Hope4Utah held their first annual Hope Squad conference Friday in Provo. The Hope Squad is a program for seventh to 12th graders that focuses on suicide prevention and intervention. The conference brought together parents, school counselors, state and local mental health professionals, social workers and advisors from more than 50 secondary and charter schools from across Utah.
The recent suicide in Florida of 12-year-old Rebecca Ann Sedwick is tragically familiar to State Crisis Team Coordinator for Hope4Utah Greg Hudnall. 15 years ago, while the principal of Independence High School, Hudnall was asked by police to help identify a young suicide victim. "I remember thinking, why would such a young person want to die? I also made a promise, then and there, that I would do all I could the rest of my days to prevent another child from taking their life," Hudnall said.
In order to prevent teen suicide, Hudnall brought together Provo School District, state and local mental health professionals, universities, churches and other community members. Hudnall said they scoured the country to find programs that were actually making a difference in teen suicide. The organization Hope4Utah and their peer to peer youth program, the Hope Squad, grew from this collaboration.
Hudnall said a school Hope Squad is overseen by adults but relies on students. He said the students are taught to recognize signs of depression and then support that peer going to an adult for help. They learn the technique QPR: Question whether they are having suicidal thoughts, Persuade them to get help, and Refer them to the appropriate professional. The members of Hope Squads are chosen because their classmates feel safe around them. Hudnall said, "The Hope Squad is not there to be a therapist and solve all their problems. Their job is to listen and get help."
Although Utah ranks consistently as one of the top ten states for suicide deaths for ages 15 to 24 years, in the eight years since the Hope Squad was started, Provo's five secondary schools have had no completed suicides.
Kim Miller works for the Box Elder School district overseeing crisis intervention. She attended the conference with counselors from all of Box Elder's secondary schools. "We really, really need this. We've been watching Provo district and their success is really phenomenal." Miller said Box Elder County is struggling with a high teen suicide rate. Already this year, two students in Box Elder schools have completed suicide intentions. She said, "In a small community everyone is touched by suicide."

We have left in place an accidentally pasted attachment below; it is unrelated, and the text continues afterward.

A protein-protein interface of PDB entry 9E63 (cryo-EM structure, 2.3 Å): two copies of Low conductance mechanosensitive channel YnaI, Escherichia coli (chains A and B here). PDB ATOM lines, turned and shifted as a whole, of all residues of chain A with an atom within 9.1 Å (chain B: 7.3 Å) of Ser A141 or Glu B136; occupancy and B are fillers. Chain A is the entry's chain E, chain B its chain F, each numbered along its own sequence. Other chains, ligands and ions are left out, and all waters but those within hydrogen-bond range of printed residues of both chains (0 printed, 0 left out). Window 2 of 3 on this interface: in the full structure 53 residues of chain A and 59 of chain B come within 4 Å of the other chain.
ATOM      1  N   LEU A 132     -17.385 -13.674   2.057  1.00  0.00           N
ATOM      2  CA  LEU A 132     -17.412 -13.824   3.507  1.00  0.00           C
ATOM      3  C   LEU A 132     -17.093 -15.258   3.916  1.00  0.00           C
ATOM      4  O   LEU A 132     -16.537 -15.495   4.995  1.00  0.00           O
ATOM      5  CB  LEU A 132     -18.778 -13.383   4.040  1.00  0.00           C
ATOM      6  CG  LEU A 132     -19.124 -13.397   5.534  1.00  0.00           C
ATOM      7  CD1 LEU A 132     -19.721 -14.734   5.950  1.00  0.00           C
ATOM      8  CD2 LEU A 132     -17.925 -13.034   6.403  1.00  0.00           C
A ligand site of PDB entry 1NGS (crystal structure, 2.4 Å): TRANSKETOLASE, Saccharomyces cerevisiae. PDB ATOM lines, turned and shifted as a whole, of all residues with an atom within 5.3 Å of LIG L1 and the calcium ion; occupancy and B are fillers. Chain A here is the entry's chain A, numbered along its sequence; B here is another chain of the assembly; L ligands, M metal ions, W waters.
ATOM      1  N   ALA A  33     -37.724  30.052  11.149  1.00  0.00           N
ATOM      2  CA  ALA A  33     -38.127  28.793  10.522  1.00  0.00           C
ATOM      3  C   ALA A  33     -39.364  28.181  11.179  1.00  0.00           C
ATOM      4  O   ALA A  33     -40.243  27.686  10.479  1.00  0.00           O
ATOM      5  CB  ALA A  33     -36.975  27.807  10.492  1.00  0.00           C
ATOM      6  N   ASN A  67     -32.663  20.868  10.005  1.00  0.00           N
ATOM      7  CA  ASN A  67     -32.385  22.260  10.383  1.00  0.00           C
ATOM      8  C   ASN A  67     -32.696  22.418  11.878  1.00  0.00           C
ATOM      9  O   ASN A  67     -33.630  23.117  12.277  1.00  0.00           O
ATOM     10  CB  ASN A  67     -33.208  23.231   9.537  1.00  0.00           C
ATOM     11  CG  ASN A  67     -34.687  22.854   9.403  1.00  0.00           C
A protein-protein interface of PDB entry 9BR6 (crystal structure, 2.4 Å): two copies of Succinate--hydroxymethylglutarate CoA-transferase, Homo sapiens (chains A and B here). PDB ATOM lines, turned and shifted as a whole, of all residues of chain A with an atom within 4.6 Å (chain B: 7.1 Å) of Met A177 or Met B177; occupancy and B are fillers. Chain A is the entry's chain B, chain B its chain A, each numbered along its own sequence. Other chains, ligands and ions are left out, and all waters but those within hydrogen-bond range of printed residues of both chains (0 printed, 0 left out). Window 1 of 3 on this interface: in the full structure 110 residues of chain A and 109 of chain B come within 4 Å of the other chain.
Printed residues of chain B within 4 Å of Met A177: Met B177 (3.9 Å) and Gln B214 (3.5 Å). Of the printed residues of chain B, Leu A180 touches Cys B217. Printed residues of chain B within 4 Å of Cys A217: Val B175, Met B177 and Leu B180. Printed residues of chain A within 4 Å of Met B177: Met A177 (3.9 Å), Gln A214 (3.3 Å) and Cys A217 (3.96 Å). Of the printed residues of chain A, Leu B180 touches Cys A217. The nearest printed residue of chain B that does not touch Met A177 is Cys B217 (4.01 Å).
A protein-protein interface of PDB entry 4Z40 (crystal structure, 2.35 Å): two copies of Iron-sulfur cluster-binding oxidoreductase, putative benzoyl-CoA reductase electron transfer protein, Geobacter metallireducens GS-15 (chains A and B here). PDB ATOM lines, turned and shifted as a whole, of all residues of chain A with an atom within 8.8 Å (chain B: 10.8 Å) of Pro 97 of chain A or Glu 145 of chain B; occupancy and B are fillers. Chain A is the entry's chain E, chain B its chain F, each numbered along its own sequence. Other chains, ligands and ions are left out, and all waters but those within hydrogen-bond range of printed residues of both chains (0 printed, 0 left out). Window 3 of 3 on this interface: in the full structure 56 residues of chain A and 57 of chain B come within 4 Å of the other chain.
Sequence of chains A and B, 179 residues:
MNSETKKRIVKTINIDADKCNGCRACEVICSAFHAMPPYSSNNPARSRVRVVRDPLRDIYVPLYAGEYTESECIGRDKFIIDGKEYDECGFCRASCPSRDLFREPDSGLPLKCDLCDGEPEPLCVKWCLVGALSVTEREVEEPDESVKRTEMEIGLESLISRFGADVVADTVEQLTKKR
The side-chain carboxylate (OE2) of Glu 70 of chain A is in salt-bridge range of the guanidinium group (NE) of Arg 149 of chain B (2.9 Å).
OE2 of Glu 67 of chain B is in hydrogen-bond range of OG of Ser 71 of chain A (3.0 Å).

Miller said Hudnall and Hope4Utah are doing important work. She said involving students in the process is a key part of saving teens. She said often parents don't recognize the warning signs but she believes friends do. The Hope Squad is the added piece of suicide prevention, "I tell kids that it's better to have a mad friend than a dead friend. Kids don't want to die. They want to stop their pain," Miller said.
The conference took place at Vivint headquarters. Holly Mero-Bench, manager of Vivint Gives Back, said she and Josh Houser, foundation president, chose to support Hope4Utah "because every child's life is precious." In addition to hosting the conference, Vivint is playing an active role in fundraising and helping to redesign Hope4Utah's logo. On Saturday morning, the 9th annual Walk for Hope, which honors those affected by suicide, is at Vivint, located at 4931 N. 300 West Provo. Walk check in begins at 8 a.m.
Hope4Utah volunteers are available to provide training for administrator, teachers, students, communities and churches. To schedule a speaker, or for more information about the Walk of Hope, please contact Cathy Bledsoe at (801) 374-4802 or email@example.com.